So now for a few days each year it snows. We are challenged to go outside. To be nostalgic for the old days of frostnip and unsteady balance.
Our cri de coeur – ‘ Winter – Buy NOW While Stock Lasts’
I walk cross country twixt shopping mall , industrial estate and dubious pony enterprise. A cloud – slate grey , but like, those blue -grey slates I’ve only seen in the Welsh Highlands – looms. Down the road from me a white line emerges and crosses the gap between us. It runs up the rod until me the field, ponies et al are submerged in hail.
Some kind of specialised hail that the Inuits or the Icelanders have a word for, but sadly not I.
Day Two –
Dumyat is the highest hill protruding from below the cloud. It still receives the weather, for which there are many words in Inuit or Sami, and is a reasonable grandstand.
I am asked , ‘What do I believe in, but don’t question?’, which of course, I can only answer obliquely , staring down at the slate (yes, that slate) grey meanders of the Forth.
It is good to be having this conversation here, with the attendant mild peril, and the possibility of tripping over into exposure. To remind us that there might be an external reality after all.
But it is possible to look out at the vista, the gaps opening and closing, as if from the stage where the drama of my life is playing. And the different, but complimentary, stage also happening where I get cold, and the edges begin to feel less concrete – lets call it numb.
My answer concerns gestalts, the things we pick out of the background.The pattern of lights we detect. The constellations in the stars, the data in the noise, the gusts in the wind, the eddy in the storm. And you can only stay there for a while.
Day Three –
I am following a badger path through the woods. It has, I feel, the feel of a purposeful trail, made by a creature, of unknown purpose, but a confident one. It contours around objects in clinch space , yet aims directly towards something – scent or sound, I assume , apparent during the long dark night. Badger time.
I have wondered about coming out here then. I own a good headtorch, which would aid my progress, and alarm the badgers. To switch it off would reverse the tables. To blunder in the dark down the runs of a powerfully awed predator in its home patch, feels slightly disrespectful.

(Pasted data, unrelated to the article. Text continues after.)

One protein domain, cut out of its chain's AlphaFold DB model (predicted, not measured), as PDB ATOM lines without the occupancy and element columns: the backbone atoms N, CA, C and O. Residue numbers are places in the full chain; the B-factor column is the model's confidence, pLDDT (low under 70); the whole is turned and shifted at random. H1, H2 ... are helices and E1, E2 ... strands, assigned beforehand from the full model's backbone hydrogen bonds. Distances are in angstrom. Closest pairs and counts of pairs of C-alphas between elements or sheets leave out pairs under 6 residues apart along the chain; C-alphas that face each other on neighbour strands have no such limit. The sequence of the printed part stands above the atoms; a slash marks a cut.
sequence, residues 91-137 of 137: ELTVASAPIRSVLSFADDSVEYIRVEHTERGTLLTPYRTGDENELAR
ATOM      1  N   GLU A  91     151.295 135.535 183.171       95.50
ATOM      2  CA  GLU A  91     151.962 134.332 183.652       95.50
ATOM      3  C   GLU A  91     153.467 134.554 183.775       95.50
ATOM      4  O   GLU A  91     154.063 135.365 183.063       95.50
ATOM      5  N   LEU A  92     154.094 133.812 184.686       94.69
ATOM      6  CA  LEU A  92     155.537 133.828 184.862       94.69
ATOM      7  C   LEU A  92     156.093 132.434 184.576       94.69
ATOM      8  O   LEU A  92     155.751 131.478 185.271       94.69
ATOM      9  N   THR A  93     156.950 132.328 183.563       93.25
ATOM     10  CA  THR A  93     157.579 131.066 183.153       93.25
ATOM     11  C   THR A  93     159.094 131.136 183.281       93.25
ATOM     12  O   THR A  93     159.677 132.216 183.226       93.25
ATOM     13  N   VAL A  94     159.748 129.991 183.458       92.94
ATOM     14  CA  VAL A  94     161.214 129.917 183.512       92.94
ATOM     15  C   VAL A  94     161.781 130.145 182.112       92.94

The path ley-lines its way back to the sett , a hardhat area of ongoing (de) construction where the signage cordon hasn’t been applied. Badger bypasses and clover leaves link recreational and industrial zones, while a (fallen) trunk road heads out over the stream to the fields. The mouths of the setts hang open , expressing blank bank vigilance.
Its Dog Walk Wood, but the hounds are restive and puzzled, on their circuits. Lurking amongst the trees, with a badger aspect, I watch them twitch and skulk off. ‘Good musk that – should have a go at bottling it..’
It s the sort of place a Gruffalo might live, with its terrible teeth and hideous claws. Axel Scheffler’s illustrations of the Deep Dark Wood work well as schematic memories of the gloom of boreal forests, and I suspect for younger listeners may have become as much of an ur-expectation of correct arboreal form as the Hundred Acre Wood was for me.
It feels right that ,in this shade of broken branchlets and vertical trunks, is some hidden fierce animal. And while the clamour to restore some of these to our shores claims some spurious eco-authority , methinks the real reasons are in the stuff of fairytales.
These however also had God and the Devil. Now we have The Gruffalo. An impulsive menace to the woodland folk , yet readily controlled and neutralised by the legend of the Big Bad Mouse.
I like The Gruffalo’s Child even better, which may also reflect the reality of my own reading couplet(and also restores the original gender balance to the fable). The Child challenges the recieved wisdom of the Mouse legend, and with it the nature of being a Gruffalo ( she being young and bright , contrasting with her forgetful, timorous, snoring – middle aged! – father). Of course , the trickster mouse does for her too, but by this point the Child has relocated itself from the Gruffalo avatar to the lap of its attendant parent. And remains knowing ( although hopefully also closer to sleep).
‘But what happens to the Gruffalo? (es/ii?)’ , I hope you are all shouting..
We leave them snoring in their hole , wrapped together for warmth , their tracks in the snow our only evidence of their rather unremarkable, yet improbable, existence. Something like the badgers below my feet, on the woodland bank, I hope.
Of course gruffaloes look more like bears( or big foot), but we don’t have any of those left.
Old Brock, has anthropomorphically looked a bit middle aged, myopic and ingallant, podgy and careless about his diet, and in the absence of light could seem a bit like a gruffalo.
Contact with the sharp instinctual needs of actual non-gender specific badgers (Melis melis) risks dissolving this narrative illusion with some speed.
Best let sleeping beasts lie..